Australasian Gastrointestinal Trials Group (AGITG) and Trans-Tasman Radiation Oncology Group (TROG) Guidelines for Pancreatic Stereotactic Body Radiation Therapy (SBRT). Practical radiation oncology Oar, A., Lee, M., Le, H., Hruby, G., Dalfsen, R., Pryor, D., Lee, D., Chu, J., Holloway, L., Briggs, A., Barbour, A., Chander, S., Ng, S. P., Samra, J., Shakeshaft, J., Goldstein, D., Nguyen, N., Goodman, K. A., Chang, D. T., Kneebone, A. 2019


PURPOSE: Nonrandomized data exploring pancreas stereotactic body radiation therapy (SBRT) has demonstrated excellent local control rates and low toxicity. Before commencing a randomized trial investigating pancreas SBRT, standardization of prescription dose, dose constraints, simulation technique, and clinical target volume delineation are required.METHODS AND MATERIALS: Specialists in radiation oncology, medical oncology, hepatobiliary surgery, and gastroenterology attended 2 consecutive Australasian Gastrointestinal Trials Group workshops in 2017 and 2018. Sample cases were discussed during workshop contact with specifically invited international speakers highly experienced in pancreas SBRT. Furthermore, sample cases were contoured and planned between workshop contact to finalize dose constraints and clinical target volume delineation.RESULTS: Over 2 separate workshops, consensus was reached on dose and simulation technique. The working group recommended a dose prescription of 40Gy in 5 fractions. Treatment delivery during end-expiratory breath hold with triple-phase contrast enhanced computed tomography was recommended. In addition, dose constraints, stepwise contouring guidelines, and an anatomic atlas for pancreatic SBRT were developed.CONCLUSIONS: Pancreas SBRT is emerging as a promising treatment modality requiring prospective evaluation in randomized studies. This work attempts to standardize dose, simulation technique, and volume delineation to support the delivery of high quality SBRT in a multicenter study.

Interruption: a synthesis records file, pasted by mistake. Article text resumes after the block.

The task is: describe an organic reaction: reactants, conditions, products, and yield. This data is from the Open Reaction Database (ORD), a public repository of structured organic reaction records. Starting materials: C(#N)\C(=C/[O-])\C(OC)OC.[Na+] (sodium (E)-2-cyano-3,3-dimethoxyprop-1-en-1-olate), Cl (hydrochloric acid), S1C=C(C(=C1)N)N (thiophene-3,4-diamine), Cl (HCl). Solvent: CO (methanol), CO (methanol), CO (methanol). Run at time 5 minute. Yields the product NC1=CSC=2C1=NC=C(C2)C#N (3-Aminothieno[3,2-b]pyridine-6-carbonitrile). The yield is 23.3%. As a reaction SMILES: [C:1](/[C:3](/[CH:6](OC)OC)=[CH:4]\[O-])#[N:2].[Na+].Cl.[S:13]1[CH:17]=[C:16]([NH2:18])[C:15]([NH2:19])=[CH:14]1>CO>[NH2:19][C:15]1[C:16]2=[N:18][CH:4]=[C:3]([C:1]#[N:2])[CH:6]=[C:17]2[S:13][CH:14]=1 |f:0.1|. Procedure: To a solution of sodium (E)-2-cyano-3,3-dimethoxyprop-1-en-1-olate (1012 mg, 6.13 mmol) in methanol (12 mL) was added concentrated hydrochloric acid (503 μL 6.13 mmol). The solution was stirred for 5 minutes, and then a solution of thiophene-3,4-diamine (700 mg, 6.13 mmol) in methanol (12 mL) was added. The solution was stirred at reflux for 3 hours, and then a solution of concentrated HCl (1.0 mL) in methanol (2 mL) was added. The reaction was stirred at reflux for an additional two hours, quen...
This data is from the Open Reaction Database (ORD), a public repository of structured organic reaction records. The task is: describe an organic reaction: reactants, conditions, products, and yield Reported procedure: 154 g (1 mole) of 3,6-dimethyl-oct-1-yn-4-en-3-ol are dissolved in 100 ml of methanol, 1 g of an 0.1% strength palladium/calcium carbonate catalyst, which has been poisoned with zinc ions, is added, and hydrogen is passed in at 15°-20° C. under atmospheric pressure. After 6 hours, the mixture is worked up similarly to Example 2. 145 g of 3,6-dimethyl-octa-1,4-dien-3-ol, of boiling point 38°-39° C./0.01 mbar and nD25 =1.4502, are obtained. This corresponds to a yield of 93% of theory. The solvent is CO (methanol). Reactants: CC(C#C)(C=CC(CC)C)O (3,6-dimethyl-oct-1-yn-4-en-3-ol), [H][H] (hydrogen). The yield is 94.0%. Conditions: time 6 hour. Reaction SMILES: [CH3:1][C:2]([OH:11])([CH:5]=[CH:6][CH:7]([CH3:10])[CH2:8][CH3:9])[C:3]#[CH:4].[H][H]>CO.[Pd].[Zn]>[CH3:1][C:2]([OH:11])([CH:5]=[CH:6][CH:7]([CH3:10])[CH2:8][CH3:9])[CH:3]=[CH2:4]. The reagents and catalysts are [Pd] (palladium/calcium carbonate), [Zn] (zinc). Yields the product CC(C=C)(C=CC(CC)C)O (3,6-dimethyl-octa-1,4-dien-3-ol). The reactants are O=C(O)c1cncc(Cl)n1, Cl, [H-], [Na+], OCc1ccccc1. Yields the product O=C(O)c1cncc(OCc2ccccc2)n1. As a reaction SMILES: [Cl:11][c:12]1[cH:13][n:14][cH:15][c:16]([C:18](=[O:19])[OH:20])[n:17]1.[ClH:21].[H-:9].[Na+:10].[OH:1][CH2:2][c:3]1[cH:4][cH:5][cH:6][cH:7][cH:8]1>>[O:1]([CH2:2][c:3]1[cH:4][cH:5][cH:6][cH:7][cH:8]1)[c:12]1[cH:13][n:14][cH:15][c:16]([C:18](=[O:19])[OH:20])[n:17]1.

View details for DOI 10.1016/j.prro.2019.07.018

View details for PubMedID 31761541